[We need to] protect copyright at all costs. Don't do cheap deals with Google and these other cyber-monsters. Recognize that the creative artist has to be maintained.
Throughout America's young history there has been a necessary tension between the individual and the group.
It's a story of terrific heroism (with) many, many dramatic stories of individuals,
Once we get further into the irrigation season and start using more water, we'll get all of it flushed out.
I think America has a brilliant future.
It's a fascinating time, I think. I do believe that with all the qualifications I've said - [such as] the uncertain accuracy of the web - nonetheless the access to speeches, documents is unparalleled with the ease of gathering information. If I had had that access when I was an editor or coming up,
We always talk about how everyone is unifocal. You can't possibly be interested in jazz and Beethoven. Of course you can. You can't both be reading a newspaper and be online. Of course you can. We shouldn't be obsessed with a gun to your head, 'You either read a newspaper or die!'
The camera cannot lie, but it can be an accessory to untruth.
By the end of this century, of course, America is the dominant world power, economically and militarily, and it has not only enlarged the freedoms of its own citizens -- which was very circumscribed in 1889 -- but by 1989 it has enlarged the freedoms of millions and millions of people around the wor
When I was studying at Chicago and at Stanford University, where many many cases of two people observing the same event have a different take on what happened.
I think there's a lot of benefit in letting people vent. When I was on the Manchester Evening News, we got 500 letters a day, and part of my job as editor was to edit them. And I thought that was one of the best things in the newspaper, and it was instituted by an editor known as Big Tom, who said '
Television and radio are what I call sequential media; they're not simultaneous media. With simultaneous media, you can scan your eye down an electronic or print page and pick among six or seven stories you might like and want to read. With television and radio, you have to wait until the guy's fini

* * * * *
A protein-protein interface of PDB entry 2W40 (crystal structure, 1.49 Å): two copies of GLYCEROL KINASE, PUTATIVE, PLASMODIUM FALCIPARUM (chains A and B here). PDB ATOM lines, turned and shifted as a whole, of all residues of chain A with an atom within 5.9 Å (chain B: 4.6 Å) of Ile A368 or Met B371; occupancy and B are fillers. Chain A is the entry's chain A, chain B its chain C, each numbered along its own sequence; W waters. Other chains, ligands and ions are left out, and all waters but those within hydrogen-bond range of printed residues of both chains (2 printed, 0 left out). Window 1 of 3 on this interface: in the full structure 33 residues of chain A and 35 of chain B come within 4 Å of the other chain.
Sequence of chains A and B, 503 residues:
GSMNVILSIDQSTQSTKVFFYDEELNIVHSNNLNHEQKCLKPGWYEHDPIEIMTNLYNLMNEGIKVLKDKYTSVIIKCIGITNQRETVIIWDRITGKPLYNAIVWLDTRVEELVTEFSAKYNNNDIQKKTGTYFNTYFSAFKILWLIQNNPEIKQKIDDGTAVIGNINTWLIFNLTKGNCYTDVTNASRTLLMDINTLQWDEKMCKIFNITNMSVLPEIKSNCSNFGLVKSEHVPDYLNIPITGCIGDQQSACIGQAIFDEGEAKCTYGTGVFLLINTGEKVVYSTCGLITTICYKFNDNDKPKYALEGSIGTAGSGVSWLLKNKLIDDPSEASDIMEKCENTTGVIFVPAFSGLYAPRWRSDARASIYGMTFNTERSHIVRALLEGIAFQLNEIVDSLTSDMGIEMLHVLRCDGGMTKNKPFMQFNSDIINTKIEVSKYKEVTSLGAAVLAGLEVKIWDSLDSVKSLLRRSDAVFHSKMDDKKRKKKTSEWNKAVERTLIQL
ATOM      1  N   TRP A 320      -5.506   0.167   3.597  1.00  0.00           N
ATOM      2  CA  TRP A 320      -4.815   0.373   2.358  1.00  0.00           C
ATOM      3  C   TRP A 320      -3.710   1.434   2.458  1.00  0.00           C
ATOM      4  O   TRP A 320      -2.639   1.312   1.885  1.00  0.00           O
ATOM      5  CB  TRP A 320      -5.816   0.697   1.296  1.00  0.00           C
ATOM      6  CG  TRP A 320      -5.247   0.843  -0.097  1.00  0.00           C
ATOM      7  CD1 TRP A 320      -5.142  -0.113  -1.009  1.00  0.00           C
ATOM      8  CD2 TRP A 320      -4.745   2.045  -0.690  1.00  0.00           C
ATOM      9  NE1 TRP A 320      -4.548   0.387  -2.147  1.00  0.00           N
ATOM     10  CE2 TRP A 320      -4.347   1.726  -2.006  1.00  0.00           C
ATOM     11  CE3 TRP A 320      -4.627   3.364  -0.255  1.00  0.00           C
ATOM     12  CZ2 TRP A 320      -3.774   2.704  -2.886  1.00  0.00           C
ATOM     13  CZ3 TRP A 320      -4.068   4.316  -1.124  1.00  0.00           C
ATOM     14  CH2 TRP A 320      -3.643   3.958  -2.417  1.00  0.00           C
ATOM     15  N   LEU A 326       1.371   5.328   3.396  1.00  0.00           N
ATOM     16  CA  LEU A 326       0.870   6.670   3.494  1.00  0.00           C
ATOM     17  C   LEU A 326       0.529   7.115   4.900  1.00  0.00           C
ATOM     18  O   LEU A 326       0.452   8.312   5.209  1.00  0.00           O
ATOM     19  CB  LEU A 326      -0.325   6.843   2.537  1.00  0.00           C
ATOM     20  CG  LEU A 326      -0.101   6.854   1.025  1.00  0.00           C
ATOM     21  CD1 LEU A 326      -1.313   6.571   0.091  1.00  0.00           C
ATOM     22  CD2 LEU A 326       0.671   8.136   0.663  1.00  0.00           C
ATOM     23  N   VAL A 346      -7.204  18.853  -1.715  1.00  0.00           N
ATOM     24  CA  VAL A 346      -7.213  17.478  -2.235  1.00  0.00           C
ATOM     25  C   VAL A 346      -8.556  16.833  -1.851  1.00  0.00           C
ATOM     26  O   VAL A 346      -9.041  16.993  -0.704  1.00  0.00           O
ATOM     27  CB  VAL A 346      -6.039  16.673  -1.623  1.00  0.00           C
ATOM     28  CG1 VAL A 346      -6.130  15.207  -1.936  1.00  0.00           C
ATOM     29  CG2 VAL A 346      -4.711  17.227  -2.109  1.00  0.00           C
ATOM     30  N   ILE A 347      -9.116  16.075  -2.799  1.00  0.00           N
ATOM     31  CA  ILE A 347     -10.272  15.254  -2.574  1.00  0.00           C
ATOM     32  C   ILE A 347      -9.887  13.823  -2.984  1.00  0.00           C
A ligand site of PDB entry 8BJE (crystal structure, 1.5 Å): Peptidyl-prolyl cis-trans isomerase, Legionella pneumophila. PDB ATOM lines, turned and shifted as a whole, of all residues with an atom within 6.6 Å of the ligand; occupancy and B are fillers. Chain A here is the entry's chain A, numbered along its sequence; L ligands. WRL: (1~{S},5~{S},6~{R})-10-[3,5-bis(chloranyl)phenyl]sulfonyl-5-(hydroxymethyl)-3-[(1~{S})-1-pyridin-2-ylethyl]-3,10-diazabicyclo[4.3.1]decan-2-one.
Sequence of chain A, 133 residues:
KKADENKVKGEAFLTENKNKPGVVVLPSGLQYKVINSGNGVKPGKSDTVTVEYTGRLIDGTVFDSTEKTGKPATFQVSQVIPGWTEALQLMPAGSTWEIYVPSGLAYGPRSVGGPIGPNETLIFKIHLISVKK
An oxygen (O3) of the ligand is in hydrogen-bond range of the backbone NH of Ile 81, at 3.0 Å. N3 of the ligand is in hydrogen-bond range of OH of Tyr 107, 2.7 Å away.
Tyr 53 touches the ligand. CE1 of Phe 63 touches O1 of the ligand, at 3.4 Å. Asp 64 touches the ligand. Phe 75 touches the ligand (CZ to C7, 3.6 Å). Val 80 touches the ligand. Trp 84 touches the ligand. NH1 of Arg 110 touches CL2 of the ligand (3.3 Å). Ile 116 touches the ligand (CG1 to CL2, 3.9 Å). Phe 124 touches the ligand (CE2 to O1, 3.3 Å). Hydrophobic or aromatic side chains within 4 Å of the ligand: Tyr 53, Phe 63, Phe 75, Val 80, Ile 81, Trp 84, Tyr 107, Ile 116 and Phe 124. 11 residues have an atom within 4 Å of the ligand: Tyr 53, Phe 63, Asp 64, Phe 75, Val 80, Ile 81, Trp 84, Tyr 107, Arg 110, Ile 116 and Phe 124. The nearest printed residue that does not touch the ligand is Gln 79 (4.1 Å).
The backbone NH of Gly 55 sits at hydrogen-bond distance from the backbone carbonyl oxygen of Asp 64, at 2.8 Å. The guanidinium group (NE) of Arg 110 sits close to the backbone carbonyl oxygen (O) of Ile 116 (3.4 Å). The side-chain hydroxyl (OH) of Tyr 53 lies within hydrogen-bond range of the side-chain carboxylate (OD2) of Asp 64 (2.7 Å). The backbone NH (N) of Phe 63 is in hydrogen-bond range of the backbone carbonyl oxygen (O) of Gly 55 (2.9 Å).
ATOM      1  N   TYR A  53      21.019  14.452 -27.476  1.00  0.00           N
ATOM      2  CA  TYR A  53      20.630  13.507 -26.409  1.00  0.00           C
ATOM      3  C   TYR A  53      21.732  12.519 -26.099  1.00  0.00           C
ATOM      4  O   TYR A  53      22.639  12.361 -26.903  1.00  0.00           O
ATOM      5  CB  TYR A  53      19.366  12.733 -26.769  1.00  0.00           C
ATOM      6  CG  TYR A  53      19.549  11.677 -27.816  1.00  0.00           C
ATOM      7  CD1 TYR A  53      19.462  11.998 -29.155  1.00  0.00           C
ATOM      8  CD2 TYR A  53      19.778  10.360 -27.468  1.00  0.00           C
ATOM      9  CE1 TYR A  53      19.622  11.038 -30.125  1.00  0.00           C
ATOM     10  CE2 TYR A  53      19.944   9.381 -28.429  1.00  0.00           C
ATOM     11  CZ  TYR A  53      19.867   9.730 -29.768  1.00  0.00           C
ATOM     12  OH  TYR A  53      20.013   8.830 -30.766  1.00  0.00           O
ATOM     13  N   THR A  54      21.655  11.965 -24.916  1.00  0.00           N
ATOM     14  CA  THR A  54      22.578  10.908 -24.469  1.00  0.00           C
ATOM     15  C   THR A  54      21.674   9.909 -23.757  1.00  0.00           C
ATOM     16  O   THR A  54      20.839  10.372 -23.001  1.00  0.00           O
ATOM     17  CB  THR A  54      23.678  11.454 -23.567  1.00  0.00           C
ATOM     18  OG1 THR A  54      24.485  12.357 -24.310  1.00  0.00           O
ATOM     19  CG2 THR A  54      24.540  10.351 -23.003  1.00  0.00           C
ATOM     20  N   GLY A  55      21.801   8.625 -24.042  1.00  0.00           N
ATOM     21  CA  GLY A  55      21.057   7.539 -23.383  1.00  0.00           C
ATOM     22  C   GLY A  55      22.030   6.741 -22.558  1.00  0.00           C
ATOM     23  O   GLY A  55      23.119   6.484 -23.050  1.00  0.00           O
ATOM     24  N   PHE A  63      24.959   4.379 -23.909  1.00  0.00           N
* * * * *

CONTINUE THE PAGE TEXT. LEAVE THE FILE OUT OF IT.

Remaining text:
Internet news cycles are by the minute, and any fool can take a headline from the Associated Press and send it out as news.
The 'gatekeepers' became a term of revile. But when you think about the flow of information, I personally value immensely the calibration a news organ, whether it's on the web or in print, brings to the floodwaters of information. I haven't the time to read all the dispatches of the Associated Press
If Rupert Murdoch wants to charge for content online, he will succeed in so far, but no further than what he provides that is unique and can't be found anywhere. It doesn't seem to me that if he wants to charge it will be a blow to universal freedom and liberty of mankind.
The credibility of a newspaper or news magazine is essential so you can check it for accuracy. I'm not saying it's not valuable. One can make a case for just running everything. Just run it! That's one of the advantages of the web, you can run everything - but you don't help the reader find out what
I think a lot of newspapers have lost touch with that sense of community, which so impressed me as a teenager when I had to knock on people's doors.
The Bible of Photojournalism
When I first came to the United States in 1956 I fell in love with things - mainly the vitality and the freedoms.
The democratization of news is fine and splendid, but it's not reporting. It's based on a fragment of information picked up from television or the web, and people are sounding off about something that's not necessarily true.
We're all told that people are busy, and have short attention spans, and yet these stories are so marvelous, and really ought to be read.
Some blogs have become the best check on monopoly mainstream journalism, and they provide a surprisingly frequent source of initiative reporting.
Journalism is not easy. It's the first rough draft. I don't think you need to wait around until you have the definitive thing. You record what's there; don't delude yourself that this is the ultimate historical view.
Attempting to get at truth means rejecting stereotypes and cliches.
I don't think the pictures and words can be separated, ... If you get an amazing photograph, like the dust clouds blowing over a small town in Kansas, it's not enough to look at the picture; (the readers) want to know, 'How did this happen, that half the farming soil of a whole state is blown away?'
This impressed me when I was the editor of the Sunday Times [of London] - we had the "Bloody Sunday" killings of 13 unarmed civilians by British paratroopers. We interviewed 500 people for our report, and not one of them could give us a total picture of what was happening. It was like the Rashomon e
Attempting to get at truth means rejecting stereotypes and cliches. Harold Evan
Jon takes a lot of pride in providing the best water possible and this has really been bothering him.
Actions are always more complex and nuanced than they seem. We have to be willing to wrestle with paradox in pursuing understanding.
In journalism it is simpler to sound off than it is to find out. It is more elegant to pontificate than it is to sweat.